White elephant

Art & Culture

Pablo Trapero is an admirable Argentinian film director who has made many excellent films, but despite this being compelling viewing for nearly 90% of its running time, it loses its way so badly in the last section, that to some extent it undermines what has gone before.

As usual, he is working with South America’s greatest film actor, Ricardo Darin, as Julian, a Catholic priest with a conscience who runs a project in the slums of Buenos Aires, designed to help the underprivileged, the oppressed, and in some cases, the criminal. He ventures into the heart of the Amazon to bring out a young French colleague, Nicolas (Jeremie Renier), who has witnessed the slaughter of a village without being able to help them.Nicolas comes to work at the White Elephant, the name of the former hospital which was never finished, which is now home to hundreds of people with little hope apart from the priests.
Although there is also a devoted social worker, Luciana (Martina Guzman, Trapero’s partner), who is strikingly beautiful and obviously drawn to Nicolas.

So, we have the various strands of complexity. Julian is in dispute with the church hierarchy for their lack of active support for the project, which risks going under for lack of funds. The police dislike the area, seeing it as a place where gangs and criminals can hide with impunity. There’s a kid who’s hovering on the borderline between being saved from drug addiction and a life of crime,a nd going under for the last time. And meanwhile Nicolas is facing that eternal spiritual question for Catholic priests. What do you do when you fancy a really hot chick, and she fancies you back? Although I suspect that there are as few priests looking like Renier as there are slum social workers looking like Guzman.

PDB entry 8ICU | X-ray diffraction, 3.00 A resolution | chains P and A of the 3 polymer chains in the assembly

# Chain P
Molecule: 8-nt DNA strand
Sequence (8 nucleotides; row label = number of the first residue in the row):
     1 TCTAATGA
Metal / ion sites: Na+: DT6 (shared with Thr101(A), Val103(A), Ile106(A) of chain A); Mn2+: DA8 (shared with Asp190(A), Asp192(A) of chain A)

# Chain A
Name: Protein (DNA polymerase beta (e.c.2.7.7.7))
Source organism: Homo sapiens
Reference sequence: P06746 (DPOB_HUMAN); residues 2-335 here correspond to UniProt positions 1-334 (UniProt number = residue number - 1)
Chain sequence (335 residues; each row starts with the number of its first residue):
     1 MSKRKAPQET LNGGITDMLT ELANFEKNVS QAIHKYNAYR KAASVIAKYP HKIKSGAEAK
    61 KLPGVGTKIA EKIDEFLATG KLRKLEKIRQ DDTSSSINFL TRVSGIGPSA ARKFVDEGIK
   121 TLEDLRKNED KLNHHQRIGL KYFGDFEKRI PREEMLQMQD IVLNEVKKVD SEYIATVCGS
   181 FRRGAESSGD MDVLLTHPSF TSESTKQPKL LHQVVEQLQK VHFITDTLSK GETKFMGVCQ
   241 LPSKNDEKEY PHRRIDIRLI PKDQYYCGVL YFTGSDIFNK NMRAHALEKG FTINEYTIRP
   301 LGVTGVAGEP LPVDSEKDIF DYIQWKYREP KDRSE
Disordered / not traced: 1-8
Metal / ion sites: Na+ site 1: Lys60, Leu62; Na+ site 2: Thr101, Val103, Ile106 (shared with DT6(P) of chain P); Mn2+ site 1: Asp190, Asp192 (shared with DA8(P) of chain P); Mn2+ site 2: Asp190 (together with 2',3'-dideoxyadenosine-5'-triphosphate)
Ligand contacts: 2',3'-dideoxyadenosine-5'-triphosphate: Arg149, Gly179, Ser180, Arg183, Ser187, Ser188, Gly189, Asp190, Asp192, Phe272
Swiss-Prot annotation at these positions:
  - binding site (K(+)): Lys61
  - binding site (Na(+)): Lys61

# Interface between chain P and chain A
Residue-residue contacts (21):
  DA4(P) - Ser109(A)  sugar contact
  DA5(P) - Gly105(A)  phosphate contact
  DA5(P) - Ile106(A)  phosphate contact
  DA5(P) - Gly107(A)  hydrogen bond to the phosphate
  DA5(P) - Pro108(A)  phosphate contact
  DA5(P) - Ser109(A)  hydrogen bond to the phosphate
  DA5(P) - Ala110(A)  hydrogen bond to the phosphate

This is all good stuff, and had me fully engrossed until the final melodramatic denouement, which left me deeply frustrated. Obviously, I can’t tell you the details, but in my opinion, it is contrived, unbelievable and essentially a copout. Which is a shame given the quality of what has gone before. I still like the film, and would recommend it with some reservations, but a bit more work on the script would have served the film much better.


Phil Raby

Front Row Films

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